By Jack Tarrant
TOKYO (Reuters) - Tokyo Olympics organisers wrapped up three days of tests on Wednesday, trialling a number of security and COVID-19 countermeasures and asking supporters and officials to pack less to wait less when entering venues during the Games.
During the tests at Tokyo Big Sight, a convention centre that will host media during the postponed Games next year, organisers assessed various technologies to monitor body temperatures of spectators.
As seen at other sporting events during the global pandemic, thermology cameras and non-contact infrared thermometers were used but organisers also tested the use of 'thermometer strips'.
The strips, which were pasted onto the wrists of volunteers being used in the trial, contain heat-sensitive liquid crystals and can immediately detect if the wearer has a fever.
Another key element of the field test was checking how smoothly spectators can pass through the inspection area while other measures, such as social distancing in queues, are being enforced.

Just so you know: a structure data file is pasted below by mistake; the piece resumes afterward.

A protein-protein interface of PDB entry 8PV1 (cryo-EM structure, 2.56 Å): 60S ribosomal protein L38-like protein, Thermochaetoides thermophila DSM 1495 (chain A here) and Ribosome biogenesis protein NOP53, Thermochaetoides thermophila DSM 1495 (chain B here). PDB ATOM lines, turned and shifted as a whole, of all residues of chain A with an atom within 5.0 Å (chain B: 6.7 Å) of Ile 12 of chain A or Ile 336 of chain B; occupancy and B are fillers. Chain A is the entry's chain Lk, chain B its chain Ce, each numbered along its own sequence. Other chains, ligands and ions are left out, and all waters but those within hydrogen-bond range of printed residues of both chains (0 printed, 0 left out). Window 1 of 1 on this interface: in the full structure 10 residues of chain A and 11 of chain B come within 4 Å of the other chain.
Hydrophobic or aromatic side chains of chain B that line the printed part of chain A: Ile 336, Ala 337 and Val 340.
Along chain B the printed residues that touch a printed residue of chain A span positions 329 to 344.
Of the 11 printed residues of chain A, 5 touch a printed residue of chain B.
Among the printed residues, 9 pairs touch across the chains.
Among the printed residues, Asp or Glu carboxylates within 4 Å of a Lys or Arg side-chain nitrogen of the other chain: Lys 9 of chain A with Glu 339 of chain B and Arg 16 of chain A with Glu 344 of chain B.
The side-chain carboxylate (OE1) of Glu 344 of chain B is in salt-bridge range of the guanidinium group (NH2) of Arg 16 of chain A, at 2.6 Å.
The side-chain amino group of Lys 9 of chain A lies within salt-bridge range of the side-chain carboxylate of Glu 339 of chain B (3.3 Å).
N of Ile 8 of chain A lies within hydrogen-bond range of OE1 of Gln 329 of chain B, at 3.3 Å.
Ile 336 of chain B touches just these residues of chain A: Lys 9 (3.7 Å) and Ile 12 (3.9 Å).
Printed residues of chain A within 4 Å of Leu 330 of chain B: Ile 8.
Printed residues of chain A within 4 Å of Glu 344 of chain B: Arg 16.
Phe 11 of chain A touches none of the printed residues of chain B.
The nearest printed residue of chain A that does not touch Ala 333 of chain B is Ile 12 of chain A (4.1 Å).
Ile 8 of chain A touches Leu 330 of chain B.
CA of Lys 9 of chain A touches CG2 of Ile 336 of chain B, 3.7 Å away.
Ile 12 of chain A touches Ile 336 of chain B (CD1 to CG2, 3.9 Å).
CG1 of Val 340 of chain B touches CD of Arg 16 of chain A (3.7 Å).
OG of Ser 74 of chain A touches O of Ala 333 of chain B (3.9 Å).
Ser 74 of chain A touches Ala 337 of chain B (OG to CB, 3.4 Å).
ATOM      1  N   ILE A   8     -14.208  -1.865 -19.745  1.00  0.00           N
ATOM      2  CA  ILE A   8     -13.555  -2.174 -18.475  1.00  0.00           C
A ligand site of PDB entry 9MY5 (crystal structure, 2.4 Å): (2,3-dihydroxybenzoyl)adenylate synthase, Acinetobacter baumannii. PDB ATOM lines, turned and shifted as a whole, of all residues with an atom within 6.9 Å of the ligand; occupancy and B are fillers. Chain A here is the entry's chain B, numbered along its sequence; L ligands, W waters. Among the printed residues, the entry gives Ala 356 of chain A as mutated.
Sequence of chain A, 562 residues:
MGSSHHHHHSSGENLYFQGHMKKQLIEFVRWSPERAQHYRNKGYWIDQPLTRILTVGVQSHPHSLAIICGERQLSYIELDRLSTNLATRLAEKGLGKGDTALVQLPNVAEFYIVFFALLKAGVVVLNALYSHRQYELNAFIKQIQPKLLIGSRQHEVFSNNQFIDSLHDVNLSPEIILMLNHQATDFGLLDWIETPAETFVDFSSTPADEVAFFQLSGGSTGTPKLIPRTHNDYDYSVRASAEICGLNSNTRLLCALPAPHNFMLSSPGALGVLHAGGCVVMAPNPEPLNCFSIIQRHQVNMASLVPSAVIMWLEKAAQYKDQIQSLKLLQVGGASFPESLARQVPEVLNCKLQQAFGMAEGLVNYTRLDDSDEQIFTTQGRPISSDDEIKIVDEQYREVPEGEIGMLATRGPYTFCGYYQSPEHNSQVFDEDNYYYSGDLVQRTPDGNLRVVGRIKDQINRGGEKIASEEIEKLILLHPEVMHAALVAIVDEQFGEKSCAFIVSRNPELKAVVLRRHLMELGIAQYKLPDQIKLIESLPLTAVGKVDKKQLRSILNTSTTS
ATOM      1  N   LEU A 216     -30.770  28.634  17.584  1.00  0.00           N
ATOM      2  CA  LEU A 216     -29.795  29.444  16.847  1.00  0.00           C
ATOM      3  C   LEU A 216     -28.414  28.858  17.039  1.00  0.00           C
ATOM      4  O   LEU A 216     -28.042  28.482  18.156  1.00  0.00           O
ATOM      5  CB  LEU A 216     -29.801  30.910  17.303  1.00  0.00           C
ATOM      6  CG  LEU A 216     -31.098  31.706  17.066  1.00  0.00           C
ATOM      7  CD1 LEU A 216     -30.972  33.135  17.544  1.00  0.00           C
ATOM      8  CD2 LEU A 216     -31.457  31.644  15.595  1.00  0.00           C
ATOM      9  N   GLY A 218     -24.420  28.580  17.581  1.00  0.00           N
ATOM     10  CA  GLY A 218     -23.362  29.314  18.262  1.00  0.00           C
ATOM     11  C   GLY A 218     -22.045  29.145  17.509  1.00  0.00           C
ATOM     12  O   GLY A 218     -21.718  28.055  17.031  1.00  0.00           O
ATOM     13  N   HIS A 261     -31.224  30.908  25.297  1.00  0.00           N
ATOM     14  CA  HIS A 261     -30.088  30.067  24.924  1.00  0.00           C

Volunteers presented security personnel with more than 40 different scenarios, including forgetting to wear a mask and trying to bring an aerosol can through security, to test their readiness for the Games.
Organisers were happy with the testing but said more trials will be needed when full COVID-19 protocols are decided.
"Pack less, wait less. We don't want to delay the excitement, so please come with very little luggage," urged Tokyo 2020 Security Director Tsuyoshi Iwashita.
"For the testing of security measures, probably this is the last one," he added.
"As for COVID-19, when we finalise the measures, we want to check these processes. To do so, we will set up further types of testing occasions."
Tokyo organisers have yet to conclude whether fans will be allowed into venues during the Olympics, which run from July 23 – Aug. 8 next year.
International Olympic Committee President Thomas Bach has said organisers expect to welcome spectators from around the world at the Games.
(Reporting by Jack Tarrant; Editing by Christian Radnedge)